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SENSUS

At-home screening device for diabetics at risk of peripheral neuropathy that increases their chances of early detection

2.009, Product Engineering Processes, is an MIT class designed to provide students with a team-based product development experience. The class is intended to emulate what engineers might experience in a design team at a modern product development firm. As part of a corporate innovation strategy, students will create product opportunities inspired by a very broad product theme. With a team of 18 students, we designed, built, and launched a working alpha prototype of Sensus while managing a $7000 budget over the course of three months.

Feel free to walk through our early phases of product development: opportunity identification, idea generation, customer and market data collection, idea selection, concept development, mockup building and testing, embodiment design, and the construction of a high quality functioning alpha prototype.

Idea Generation

Given the theme of 'Kindness', our team set out to individually brainstorm any and all product ideas. These ideas stemmed from various sources, from our own interests and experiences to an idea fair held by the class. This idea fair presented us with ten different and real problem spaces, ranging from managing and showcasing an orchestra during a pandemic to creating interactive devices for zoo animals. After individually brainstorming, we narrowed down to a few ideas each to present to the team.

3 Ideas Presentation

Considering potential customers, market, technical feasibility, and other assessment criteria, our team voted on six final ideas to present to the class. This is a critical step in the process of choosing a direction for our team’s final project. Using a poster to highlight the main features, we gave a short elevator pitch on each of our ideas. Our team’s ideas shown in the gallery were mainly related to empathy, comfort, and protection.

During this stage, our team was also just getting to know each other. We learned each other’s interests, strengths, weaknesses, and communication methods and as the system integrator this was especially important to me. I was beginning to delegate tasks, figure out timing/scheduling to keep everyone on track, and standardize communication across the team. This would set a strong foundation for our team moving forward.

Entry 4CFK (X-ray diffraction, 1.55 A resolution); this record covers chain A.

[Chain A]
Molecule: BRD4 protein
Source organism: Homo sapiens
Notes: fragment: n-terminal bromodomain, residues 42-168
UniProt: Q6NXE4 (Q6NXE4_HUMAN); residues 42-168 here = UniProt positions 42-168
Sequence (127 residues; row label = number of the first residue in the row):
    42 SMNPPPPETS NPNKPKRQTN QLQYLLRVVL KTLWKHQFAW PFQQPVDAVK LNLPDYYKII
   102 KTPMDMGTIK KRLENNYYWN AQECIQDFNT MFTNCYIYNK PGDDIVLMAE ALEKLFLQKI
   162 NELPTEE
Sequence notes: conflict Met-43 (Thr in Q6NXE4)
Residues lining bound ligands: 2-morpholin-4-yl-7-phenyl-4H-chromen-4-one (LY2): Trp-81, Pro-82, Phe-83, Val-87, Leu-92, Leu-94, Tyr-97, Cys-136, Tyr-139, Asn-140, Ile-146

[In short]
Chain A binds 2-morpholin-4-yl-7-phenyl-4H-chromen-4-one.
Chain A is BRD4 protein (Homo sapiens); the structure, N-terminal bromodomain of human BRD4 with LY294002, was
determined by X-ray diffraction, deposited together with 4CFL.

Sketch Model

Exploring and addressing as many key questions about our concepts as possible, our team set out to flesh out our top four ideas by creating sketch models. These were presented to the class to inform classmates and instructors about concepts that we were thinking of, and to obtain helpful design feedback early in the process that would help us decide which one concept would be pursued for the rest of the term. We presented Boost-It, TranquiliSeat, Blubricator, and PNAT. Boost-It sought to solve the problem of easily and safely raising and lowering equipment on a ladder. TranquiliSeat aimed to create a seat stabilization solution that would make car rides more comfortable especially for those who endured recent injuries. Blubricator explored a small, portable bike chain lubricating solution that would make the process much easier and more efficient. Lastly, PNAT was the earliest iteration of Sensus that aimed to test for peripheral neuropathy in the comfort of the patient’s home.

The biggest takeaway from this stage of the design process were the following:

  1. Focus on the users (and other stakeholders) more as this is important in directing the product.

  2. Don’t be afraid to explore all avenues. This applies to every aspect of the idea from its functionality to its design.

  3. Communicate often between task forces. This can be by appointing task force leads and having regular updates.

Assembly Review

The goal of the assembly review is for our team to develop a clear, detailed, and shared view of the overall product and its architecture. During this time, however, we are still continuing to explore design options and performing physical tests for high risk aspects of the design. For this review, we created early stage CAD models, interaction storyboards, and a product contract that includes a description, value proposition, user persona, market, customer needs, product attributes and engineering specifications.

 

The biggest takeaway from this stage of the design process were the following:

  1. Conduct lots of user testing to get as much feedback as possible on the current iteration.

  2. Use all the resources you have at hand. This includes literature as well as staff, users, peers, and more.

  3. Prepare a timeline such as a Gantt chart to keep the team on track and on the same page.

Technical Review

At this stage, our team aimed to inform instructors about the state of our functional, final prototype and to obtain critical feedback. The review helped us practice how to factually present a product prototype to colleagues in a professional working context and obtain design feedback. At this point, we had a fully functional prototype in which the most important technical features of the product were working and testable by users. We tackled the most difficult technical challenges early on so that there would be time to try multiple approaches. Then, we left time before the technical review to work on the integration of the components and the resulting debugging of the completed system. The feedback received at this stage set us up to build our final alpha prototype for the final presentation.

 

The biggest takeaway from this stage of the design process were the following:

  1. Interface between task forces often and early. Communicate often while being transparent with timelines and backlogs.

  2. Make critical design choices as early as possible to leave enough time to build and iterate based on feedback and testing.